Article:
EDIT: I got crates mixed up. It was term_size, not atty that duplicated code from libc.

                                                  1. 11

                                                    it turned out that the graph was dominated by the dependencies pulled in by clap.

                                                    Did you try disabling some or all of Clap’s default features?

                                                    With respect to the OP, it’s not clear whether they tried this or whether they tried disabling any of regex’s features. In the latter case, those features are specifically intended to reduce compilation times and binary size.

                                                    Another example: atty depends on libc, but when you look at its source code, it has a lot of code duplicated with libc. The constants which need to be passed to the ioctl, with conditional compilation, because they have different values on different platforms. It seems to be a common theme: wrapping libraries, while still duplicating work

                                                    Huh? “A lot”? Looking at the source code, it defines one single type: Stream. It then provides a platform independent API using that type to check whether there’s a tty or not.

                                                    I replaced atty with a single call to libc. One less dependency to care about.

                                                    I normally applaud removing dependencies, but it’s likely that atty is not a good one to remove. Unless you explicitly don’t care about Windows users. Because isatty in libc doesn’t work on Windows. The vast majority of the atty crate is specifically about handling Windows correctly, which is non-trivial. That’s exactly the kind of logic that should be wrapped up inside a dependency.

                                                    Now, if you don’t care about Windows, then sure, you might have made a good trade off. It doesn’t really look like one to me, but I suppose it’s defensible.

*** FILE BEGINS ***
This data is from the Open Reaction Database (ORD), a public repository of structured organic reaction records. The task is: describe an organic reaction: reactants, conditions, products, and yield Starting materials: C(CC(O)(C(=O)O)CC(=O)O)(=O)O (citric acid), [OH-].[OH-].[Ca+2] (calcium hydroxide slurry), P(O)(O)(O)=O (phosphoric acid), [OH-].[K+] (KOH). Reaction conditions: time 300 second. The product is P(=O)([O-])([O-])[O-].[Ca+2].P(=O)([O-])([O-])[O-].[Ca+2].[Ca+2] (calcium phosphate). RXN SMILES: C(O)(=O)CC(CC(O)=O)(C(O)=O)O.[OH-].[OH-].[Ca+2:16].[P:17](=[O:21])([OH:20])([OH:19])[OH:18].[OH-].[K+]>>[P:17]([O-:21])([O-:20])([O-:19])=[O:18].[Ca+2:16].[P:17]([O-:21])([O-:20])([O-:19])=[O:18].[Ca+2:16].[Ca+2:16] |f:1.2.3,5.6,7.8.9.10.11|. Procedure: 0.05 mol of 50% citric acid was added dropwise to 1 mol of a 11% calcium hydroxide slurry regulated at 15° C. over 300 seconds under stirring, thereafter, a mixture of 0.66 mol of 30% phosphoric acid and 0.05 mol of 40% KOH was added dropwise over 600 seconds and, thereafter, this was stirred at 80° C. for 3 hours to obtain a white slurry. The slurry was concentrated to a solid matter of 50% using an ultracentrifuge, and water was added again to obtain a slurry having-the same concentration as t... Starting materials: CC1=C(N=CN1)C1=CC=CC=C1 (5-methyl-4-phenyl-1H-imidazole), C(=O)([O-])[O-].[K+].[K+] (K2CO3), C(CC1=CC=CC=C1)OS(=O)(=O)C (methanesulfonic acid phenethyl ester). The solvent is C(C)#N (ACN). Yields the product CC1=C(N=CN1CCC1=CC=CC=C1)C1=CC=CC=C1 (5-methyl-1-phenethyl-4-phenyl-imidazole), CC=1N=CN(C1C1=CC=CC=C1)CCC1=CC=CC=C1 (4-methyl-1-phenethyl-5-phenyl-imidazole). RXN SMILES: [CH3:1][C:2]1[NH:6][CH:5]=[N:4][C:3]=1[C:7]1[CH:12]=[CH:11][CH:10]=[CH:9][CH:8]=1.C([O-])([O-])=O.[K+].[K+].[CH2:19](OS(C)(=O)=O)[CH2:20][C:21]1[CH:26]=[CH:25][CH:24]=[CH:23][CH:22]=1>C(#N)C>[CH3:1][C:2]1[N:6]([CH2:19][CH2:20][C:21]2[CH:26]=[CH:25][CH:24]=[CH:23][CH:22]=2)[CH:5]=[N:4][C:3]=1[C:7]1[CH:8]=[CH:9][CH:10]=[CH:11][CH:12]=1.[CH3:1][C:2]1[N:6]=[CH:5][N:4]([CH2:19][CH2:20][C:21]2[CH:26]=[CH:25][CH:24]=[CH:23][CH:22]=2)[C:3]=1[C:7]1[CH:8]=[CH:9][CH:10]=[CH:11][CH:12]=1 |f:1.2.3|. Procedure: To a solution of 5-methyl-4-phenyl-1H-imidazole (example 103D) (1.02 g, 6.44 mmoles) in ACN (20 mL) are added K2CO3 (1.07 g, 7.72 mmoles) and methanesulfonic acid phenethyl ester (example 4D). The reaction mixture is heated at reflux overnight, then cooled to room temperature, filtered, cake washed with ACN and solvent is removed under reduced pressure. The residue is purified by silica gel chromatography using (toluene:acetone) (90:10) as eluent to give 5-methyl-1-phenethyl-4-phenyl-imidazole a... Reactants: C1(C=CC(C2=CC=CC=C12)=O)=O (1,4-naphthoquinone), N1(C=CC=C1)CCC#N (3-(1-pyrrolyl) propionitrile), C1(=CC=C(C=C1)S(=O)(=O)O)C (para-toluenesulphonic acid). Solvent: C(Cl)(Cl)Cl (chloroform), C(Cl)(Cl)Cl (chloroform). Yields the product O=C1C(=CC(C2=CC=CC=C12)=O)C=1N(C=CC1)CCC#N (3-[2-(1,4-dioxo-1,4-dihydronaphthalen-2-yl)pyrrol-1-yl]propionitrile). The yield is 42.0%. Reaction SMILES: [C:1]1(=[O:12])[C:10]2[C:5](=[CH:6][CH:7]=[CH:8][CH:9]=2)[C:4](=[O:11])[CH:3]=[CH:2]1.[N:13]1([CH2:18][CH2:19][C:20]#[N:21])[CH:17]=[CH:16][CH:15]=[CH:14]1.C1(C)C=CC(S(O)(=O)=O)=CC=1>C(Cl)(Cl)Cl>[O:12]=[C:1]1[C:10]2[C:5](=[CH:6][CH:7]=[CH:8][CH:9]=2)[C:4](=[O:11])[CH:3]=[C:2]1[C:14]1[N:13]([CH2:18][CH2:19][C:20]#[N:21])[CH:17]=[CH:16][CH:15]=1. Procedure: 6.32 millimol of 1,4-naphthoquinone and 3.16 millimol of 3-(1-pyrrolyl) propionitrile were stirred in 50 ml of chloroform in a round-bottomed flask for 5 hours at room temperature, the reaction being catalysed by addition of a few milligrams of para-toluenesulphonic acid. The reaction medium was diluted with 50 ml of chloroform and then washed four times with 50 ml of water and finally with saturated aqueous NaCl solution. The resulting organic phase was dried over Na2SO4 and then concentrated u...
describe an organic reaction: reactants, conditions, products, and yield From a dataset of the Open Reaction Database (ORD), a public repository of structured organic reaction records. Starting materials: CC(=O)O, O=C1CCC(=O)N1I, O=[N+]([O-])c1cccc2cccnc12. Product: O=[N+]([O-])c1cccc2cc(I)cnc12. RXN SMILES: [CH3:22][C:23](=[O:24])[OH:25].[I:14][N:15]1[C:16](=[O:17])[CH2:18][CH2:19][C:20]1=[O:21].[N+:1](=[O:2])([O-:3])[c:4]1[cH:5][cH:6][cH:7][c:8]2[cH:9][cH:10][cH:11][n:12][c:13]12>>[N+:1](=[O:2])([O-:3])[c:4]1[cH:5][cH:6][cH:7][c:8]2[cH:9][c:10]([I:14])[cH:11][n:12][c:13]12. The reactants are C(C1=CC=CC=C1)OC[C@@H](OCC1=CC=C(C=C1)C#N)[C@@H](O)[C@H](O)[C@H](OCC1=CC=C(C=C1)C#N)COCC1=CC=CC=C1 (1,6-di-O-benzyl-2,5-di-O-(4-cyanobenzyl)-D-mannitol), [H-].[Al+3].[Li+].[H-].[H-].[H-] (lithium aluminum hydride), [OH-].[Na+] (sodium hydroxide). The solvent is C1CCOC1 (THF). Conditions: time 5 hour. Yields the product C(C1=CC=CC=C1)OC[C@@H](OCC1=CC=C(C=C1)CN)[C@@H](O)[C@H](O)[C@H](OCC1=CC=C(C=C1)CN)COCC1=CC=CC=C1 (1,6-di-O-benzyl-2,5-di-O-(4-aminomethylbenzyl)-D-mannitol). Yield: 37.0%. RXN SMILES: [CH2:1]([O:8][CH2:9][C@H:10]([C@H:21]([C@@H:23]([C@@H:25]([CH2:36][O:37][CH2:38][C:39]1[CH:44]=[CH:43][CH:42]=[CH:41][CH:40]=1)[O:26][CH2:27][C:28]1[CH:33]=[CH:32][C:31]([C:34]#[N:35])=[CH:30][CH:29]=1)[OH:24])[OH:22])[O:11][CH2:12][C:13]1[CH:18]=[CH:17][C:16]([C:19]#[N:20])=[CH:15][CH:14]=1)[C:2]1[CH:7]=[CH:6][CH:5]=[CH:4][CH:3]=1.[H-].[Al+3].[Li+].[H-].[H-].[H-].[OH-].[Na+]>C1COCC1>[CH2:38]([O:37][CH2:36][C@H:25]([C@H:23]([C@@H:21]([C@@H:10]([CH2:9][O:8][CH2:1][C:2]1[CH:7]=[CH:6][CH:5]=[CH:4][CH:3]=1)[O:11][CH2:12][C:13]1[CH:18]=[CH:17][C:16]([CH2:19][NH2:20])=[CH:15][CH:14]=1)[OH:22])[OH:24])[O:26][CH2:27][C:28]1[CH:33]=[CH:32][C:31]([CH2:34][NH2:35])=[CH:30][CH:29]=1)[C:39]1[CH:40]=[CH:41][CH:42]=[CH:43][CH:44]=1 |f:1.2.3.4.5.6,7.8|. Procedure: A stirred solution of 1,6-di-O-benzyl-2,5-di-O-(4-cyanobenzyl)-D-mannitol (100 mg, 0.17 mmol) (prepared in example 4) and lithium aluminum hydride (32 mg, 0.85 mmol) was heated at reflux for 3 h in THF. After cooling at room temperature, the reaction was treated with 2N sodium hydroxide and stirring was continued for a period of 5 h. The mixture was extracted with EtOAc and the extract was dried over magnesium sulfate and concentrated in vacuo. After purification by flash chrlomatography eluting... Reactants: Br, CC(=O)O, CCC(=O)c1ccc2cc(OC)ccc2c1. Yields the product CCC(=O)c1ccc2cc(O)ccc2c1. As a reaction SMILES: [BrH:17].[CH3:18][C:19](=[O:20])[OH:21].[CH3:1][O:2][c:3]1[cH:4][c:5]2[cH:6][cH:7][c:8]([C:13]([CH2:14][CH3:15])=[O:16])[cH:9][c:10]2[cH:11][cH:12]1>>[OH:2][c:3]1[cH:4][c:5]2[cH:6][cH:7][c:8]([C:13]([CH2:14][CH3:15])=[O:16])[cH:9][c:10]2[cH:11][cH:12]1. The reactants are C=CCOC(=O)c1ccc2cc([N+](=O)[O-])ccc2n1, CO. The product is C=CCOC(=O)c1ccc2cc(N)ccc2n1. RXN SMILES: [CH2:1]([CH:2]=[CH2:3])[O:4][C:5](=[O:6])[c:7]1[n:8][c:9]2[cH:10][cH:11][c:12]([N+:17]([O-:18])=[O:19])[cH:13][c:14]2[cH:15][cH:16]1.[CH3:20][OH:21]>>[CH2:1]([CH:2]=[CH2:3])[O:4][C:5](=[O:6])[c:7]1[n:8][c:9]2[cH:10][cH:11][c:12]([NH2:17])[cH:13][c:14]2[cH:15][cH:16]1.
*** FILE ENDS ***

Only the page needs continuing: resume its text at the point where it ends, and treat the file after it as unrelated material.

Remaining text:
That said, I still think that waiting a couple seconds for a project as small as durduff to compile is too much. It also slows down syntastic in vim: it’s really irritating to wait several seconds for text to appear every time I open a rust file in vim.

                                                    It takes about 0.5 seconds for cargo check to run on my i5-7600 after making a change in your project. Do you have syntastic configured to use cargo check?

                                                    1. 4

                                                      Did you try disabling some or all of Clap’s default features?

                                                      I disabled some of them. It wasn’t enough. And with the more fireworky features disabled, I no longer saw the benefit of clap over getopts, when getopts has less dependencies.

                                                      Huh? “A lot”? Looking at the source code, it defines one single type: Stream. It then provides a platform independent API using that type to check whether there’s a tty or not.

                                                      Ok, I got crates mixed up. It was term_size (related) that did that, when it could just rely on what’s already in libc (for unix-specific code). Sorry for the confusion.

                                                      I normally applaud removing dependencies, but it’s likely that atty is not a good one to remove. Unless you explicitly don’t care about Windows users. Because isatty in libc doesn’t work on Windows.

                                                      Yes, I don’t care about Windows, because reading about how to properly handle output to the windows terminal and output that is piped somewhere else at the same time left me with the impression that it’s just too much of a pain.

                                                      It takes about 0.5 seconds for cargo check to run on my i5-7600 after making a change in your project. Do you have syntastic configured to use cargo check?